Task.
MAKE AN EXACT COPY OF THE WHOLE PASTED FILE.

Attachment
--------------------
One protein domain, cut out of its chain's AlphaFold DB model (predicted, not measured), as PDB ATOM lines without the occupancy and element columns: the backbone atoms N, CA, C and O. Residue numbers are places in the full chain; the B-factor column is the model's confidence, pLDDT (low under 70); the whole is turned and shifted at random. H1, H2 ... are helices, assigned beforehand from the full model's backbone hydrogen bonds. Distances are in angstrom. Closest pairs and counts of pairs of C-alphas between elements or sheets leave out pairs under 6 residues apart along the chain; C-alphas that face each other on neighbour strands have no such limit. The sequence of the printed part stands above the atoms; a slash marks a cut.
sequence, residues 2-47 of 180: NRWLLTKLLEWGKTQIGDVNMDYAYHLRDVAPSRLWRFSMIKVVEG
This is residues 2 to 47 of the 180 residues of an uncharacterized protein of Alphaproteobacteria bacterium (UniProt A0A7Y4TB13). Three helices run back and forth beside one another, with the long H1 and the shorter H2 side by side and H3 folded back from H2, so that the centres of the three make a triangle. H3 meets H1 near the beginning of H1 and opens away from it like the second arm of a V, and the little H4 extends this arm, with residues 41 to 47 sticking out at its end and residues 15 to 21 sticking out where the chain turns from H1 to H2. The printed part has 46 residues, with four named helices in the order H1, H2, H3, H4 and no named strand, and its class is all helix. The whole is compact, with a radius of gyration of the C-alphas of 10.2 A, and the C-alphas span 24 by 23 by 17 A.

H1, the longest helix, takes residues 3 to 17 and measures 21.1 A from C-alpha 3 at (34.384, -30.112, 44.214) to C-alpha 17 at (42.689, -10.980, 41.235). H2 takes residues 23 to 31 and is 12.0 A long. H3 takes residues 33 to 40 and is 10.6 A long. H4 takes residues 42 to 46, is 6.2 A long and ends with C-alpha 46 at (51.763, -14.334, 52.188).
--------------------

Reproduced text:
One protein domain, cut out of its chain's AlphaFold DB model (predicted, not measured), as PDB ATOM lines without the occupancy and element columns: the backbone atoms N, CA, C and O. Residue numbers are places in the full chain; the B-factor column is the model's confidence, pLDDT (low under 70); the whole is turned and shifted at random. H1, H2 ... are helices, assigned beforehand from the full model's backbone hydrogen bonds. Distances are in angstrom. Closest pairs and counts of pairs of C-alphas between elements or sheets leave out pairs under 6 residues apart along the chain; C-alphas that face each other on neighbour strands have no such limit. The sequence of the printed part stands above the atoms; a slash marks a cut.
sequence, residues 2-47 of 180: NRWLLTKLLEWGKTQIGDVNMDYAYHLRDVAPSRLWRFSMIKVVEG
This is residues 2 to 47 of the 180 residues of an uncharacterized protein of Alphaproteobacteria bacterium (UniProt A0A7Y4TB13). Three helices run back and forth beside one another, with the long H1 and the shorter H2 side by side and H3 folded back from H2, so that the centres of the three make a triangle. H3 meets H1 near the beginning of H1 and opens away from it like the second arm of a V, and the little H4 extends this arm, with residues 41 to 47 sticking out at its end and residues 15 to 21 sticking out where the chain turns from H1 to H2. The printed part has 46 residues, with four named helices in the order H1, H2, H3, H4 and no named strand, and its class is all helix. The whole is compact, with a radius of gyration of the C-alphas of 10.2 A, and the C-alphas span 24 by 23 by 17 A.

H1, the longest helix, takes residues 3 to 17 and measures 21.1 A from C-alpha 3 at (34.384, -30.112, 44.214) to C-alpha 17 at (42.689, -10.980, 41.235). H2 takes residues 23 to 31 and is 12.0 A long. H3 takes residues 33 to 40 and is 10.6 A long. H4 takes residues 42 to 46, is 6.2 A long and ends with C-alpha 46 at (51.763, -14.334, 52.188).